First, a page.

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An author’s thoughts on fellow writers clarify our sense of that author’s own artistic aims and values. In his This Quiet Dust essay on Malcolm Cowley’s The Second Flowering, Styron notes that the modernists possessed “a shared morality which viewed the husbanding of one’s talent as the highest possible goal” and so provided “a lesson in the art of...
4. The Significance of Lie Down in Darkness
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There are many remarkable things about Lie Down in Darkness, and one of them is that Styron wrote such a novel in his mid-twenties and with barely any publications to his name. But rereading it now, we can situate it as part of the panorama of his career. Three particular books stand in interesting relationship to this first novel. The best of his apprentice fiction...
5. Two Readings of Set This House on Fire
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It was always going to be hard for the young writer to swim triumphantly through to a second major novel in the wake of his extraordinary debut. Styron followed Lie Down in Darkness with the novella The Long March and struggled to produce a second large novel to match or surpass his first. But this is why Set This House on Fire is such a Rosetta Stone of his...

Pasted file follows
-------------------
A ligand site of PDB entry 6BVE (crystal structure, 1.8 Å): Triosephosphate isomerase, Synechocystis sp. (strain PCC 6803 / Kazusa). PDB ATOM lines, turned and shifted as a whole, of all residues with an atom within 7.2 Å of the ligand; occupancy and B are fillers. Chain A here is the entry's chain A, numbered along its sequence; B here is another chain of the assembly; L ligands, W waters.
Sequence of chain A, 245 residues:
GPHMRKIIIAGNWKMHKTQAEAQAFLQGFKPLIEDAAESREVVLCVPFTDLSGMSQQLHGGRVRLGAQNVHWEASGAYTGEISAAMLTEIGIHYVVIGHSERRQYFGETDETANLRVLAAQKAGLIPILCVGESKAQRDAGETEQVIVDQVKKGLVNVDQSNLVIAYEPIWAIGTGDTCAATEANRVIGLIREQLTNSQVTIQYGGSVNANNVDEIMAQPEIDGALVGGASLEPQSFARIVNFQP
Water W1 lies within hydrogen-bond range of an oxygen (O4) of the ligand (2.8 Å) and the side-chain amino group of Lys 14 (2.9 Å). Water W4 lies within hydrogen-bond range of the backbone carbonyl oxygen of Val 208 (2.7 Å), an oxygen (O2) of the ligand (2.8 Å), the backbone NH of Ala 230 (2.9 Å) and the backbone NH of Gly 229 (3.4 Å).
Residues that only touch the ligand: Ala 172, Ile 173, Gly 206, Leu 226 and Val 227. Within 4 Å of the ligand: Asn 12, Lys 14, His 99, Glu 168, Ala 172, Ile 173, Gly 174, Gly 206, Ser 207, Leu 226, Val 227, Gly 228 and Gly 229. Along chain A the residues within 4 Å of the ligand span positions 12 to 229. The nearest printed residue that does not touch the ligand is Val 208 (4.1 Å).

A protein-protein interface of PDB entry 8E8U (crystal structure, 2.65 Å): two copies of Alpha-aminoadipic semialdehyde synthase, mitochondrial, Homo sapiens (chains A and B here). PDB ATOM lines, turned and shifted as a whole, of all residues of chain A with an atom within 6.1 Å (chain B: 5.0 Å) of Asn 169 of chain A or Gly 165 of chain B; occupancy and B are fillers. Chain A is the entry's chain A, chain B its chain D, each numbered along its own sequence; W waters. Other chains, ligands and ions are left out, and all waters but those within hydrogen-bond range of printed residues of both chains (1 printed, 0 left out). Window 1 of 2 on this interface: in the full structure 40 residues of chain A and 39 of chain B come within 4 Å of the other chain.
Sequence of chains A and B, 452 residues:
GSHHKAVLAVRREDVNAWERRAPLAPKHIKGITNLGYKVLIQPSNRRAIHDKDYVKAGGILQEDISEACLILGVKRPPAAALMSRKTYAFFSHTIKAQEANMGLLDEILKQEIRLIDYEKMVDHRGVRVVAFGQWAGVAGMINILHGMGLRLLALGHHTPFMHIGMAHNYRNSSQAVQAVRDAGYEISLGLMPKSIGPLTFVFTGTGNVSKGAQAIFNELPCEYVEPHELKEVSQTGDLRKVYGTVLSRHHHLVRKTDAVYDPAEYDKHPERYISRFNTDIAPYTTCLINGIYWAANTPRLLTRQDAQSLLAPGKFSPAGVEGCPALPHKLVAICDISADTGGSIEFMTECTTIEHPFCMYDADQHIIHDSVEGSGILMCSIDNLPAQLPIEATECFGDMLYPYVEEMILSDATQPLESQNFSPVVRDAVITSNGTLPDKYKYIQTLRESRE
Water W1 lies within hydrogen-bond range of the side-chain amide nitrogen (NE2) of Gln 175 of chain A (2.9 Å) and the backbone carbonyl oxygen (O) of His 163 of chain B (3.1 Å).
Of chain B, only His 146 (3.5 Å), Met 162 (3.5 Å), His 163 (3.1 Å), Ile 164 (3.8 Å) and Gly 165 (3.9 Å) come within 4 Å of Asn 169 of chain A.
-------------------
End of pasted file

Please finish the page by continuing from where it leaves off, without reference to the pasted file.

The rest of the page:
6. The Confessions of Nat Turner Carved of Air and Light
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The Confessions of Nat Turner is a ruminative novel, full of references to the passing of time, the rotting away of material objects, and the disappearance of once vital, living beings. “Carved” (as Arthur Miller put it of Styron’s novels in general) with precision, the style and quality of its writing invites us to contemplate not just an episode in American...
7. Reflections: Terror and Tenderness in Sophie’s Choice
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Rereading Sophie’s Choice for this book coincided with my first visit to Auschwitz and my discovery that the Auschwitz of my mind only vaguely resembled the physical sites. Perhaps like many first-time visitors, I felt I already knew the place. Yet I hadn’t fully taken in that what we call “Auschwitz” (the German name) consists of three main sites...
8. Train to the Tidewater: A Journey of Rediscovery
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Awaiting the train from New York to Newport News one mid-September morning, I pondered how to end this critical memoir. If all books are journeys, Styron himself was adept at structures that expressed both the linear trajectory of a life and the cyclical nature of memory. Lie Down in Darkness follows Peyton’s parents through the day of her funeral but...
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Manuscript material by and unpublished letters from William Styron
reprinted by permission of Rose Styron.
Details of an e-mail from Alexandra Styron to James L. W. West III, 29 November 2010, printed by permission of Alexandra Styron.
Letter to William Styron™ & © Dr. Seuss Enterprises, L.P. 1973. All...
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Page Count: 280
Publication Year: 2014